Journalists shall at all times be aware of the danger that arises when media, through hate speech, encourage discrimination and intolerance. Mindful of this danger, journalists shall do their utmost not to incite and/or inflame hatred and/or inequality based on ethnicity, nationality, race, religion, gender, sexual orientation, physical disability or mental disability. Journalists shall under no circumstances incite criminal acts or violence.
Journalists must avoid prejudicial or insulting references to a person's ethnic group, nationality, race, religion, gender, sexual orientation, physical disability or mental disability. References to a person's ethnic group, nationality, race, religion, gender, sexual orientation, physical disability or mental disability shall be made only when directly relevant to the occurrence being reported.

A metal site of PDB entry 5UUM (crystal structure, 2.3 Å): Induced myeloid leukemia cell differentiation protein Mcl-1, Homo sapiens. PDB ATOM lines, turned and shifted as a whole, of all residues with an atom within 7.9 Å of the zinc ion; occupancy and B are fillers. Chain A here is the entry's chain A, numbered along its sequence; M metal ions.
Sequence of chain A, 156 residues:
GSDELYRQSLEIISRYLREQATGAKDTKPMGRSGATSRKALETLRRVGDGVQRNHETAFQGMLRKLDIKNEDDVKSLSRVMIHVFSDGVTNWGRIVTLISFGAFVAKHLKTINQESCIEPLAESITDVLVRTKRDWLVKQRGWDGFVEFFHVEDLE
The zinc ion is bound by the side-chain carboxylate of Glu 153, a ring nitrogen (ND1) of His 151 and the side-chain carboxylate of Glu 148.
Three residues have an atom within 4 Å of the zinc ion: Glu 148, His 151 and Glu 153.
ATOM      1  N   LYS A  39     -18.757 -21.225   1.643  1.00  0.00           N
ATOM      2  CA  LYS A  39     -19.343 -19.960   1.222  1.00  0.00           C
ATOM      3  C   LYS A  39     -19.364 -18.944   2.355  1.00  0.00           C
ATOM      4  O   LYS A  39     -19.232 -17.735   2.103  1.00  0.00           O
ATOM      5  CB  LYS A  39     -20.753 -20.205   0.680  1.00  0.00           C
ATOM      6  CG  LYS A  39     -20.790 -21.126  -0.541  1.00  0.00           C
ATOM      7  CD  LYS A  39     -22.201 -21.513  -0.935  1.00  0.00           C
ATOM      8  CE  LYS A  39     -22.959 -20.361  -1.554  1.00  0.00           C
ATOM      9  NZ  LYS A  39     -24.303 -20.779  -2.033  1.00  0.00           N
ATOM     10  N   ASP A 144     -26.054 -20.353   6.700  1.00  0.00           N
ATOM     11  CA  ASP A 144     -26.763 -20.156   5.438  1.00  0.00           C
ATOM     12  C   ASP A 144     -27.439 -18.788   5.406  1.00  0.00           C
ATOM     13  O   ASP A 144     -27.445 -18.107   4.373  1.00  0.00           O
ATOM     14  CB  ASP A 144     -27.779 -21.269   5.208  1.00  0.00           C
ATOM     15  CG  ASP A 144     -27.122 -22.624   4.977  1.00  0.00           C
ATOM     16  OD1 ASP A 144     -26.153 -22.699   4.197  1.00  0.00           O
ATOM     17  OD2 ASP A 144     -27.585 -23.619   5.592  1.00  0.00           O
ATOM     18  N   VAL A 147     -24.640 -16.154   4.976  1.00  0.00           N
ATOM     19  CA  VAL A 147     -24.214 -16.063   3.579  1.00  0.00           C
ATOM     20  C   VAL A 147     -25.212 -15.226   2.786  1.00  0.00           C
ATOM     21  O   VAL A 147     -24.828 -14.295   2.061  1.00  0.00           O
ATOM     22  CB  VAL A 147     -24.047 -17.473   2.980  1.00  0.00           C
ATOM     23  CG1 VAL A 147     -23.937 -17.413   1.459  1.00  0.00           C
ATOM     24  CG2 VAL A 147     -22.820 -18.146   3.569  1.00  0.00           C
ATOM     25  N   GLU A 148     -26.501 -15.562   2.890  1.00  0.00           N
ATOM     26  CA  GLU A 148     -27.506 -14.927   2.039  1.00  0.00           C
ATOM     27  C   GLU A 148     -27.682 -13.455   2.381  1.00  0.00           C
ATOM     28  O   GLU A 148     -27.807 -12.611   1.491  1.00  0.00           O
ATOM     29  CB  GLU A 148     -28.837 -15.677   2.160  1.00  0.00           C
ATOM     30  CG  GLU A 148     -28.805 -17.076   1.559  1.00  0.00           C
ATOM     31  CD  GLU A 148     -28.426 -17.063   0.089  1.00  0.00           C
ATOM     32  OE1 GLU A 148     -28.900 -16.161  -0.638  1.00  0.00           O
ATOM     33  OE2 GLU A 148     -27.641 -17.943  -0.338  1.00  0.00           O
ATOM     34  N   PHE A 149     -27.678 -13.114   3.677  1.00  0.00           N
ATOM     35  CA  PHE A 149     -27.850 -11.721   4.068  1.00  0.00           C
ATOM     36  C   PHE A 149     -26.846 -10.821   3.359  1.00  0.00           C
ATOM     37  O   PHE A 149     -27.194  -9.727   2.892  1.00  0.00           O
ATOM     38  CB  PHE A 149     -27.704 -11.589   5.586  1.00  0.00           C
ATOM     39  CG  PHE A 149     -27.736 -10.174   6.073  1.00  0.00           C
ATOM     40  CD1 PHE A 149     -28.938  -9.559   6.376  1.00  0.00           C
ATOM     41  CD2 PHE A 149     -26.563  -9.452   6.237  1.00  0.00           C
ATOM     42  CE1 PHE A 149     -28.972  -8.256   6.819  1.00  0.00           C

Journalists shall not publish inaccurate or misleading material in the form of pictures, texts or other materials.Pictures and documents must not be falsified and/or used in a misleading manner. Journalists shall not conceal and/or withhold any essential information, the disclosure of which would materially affect the interpretation of a report published and the general readers’ understanding. Journalists have the professional obligation to promptly correct any published information that is found to be inaccurate. The apology and/or correction shall be published with due emphasis. Journalists shall always report truthfully and accurately about the outcome of an action undertaken as a result of defamation they were involved in. The journalist shall report only on the basis of facts, the origin of which is known to the journalists. In reporting and commenting controversy, journalists shall make an effort to hear and represent all sides in a conflict. If one side in a controversy refuses to make itself available to the journalist, the publication may legitimately note this refusal in its reporting.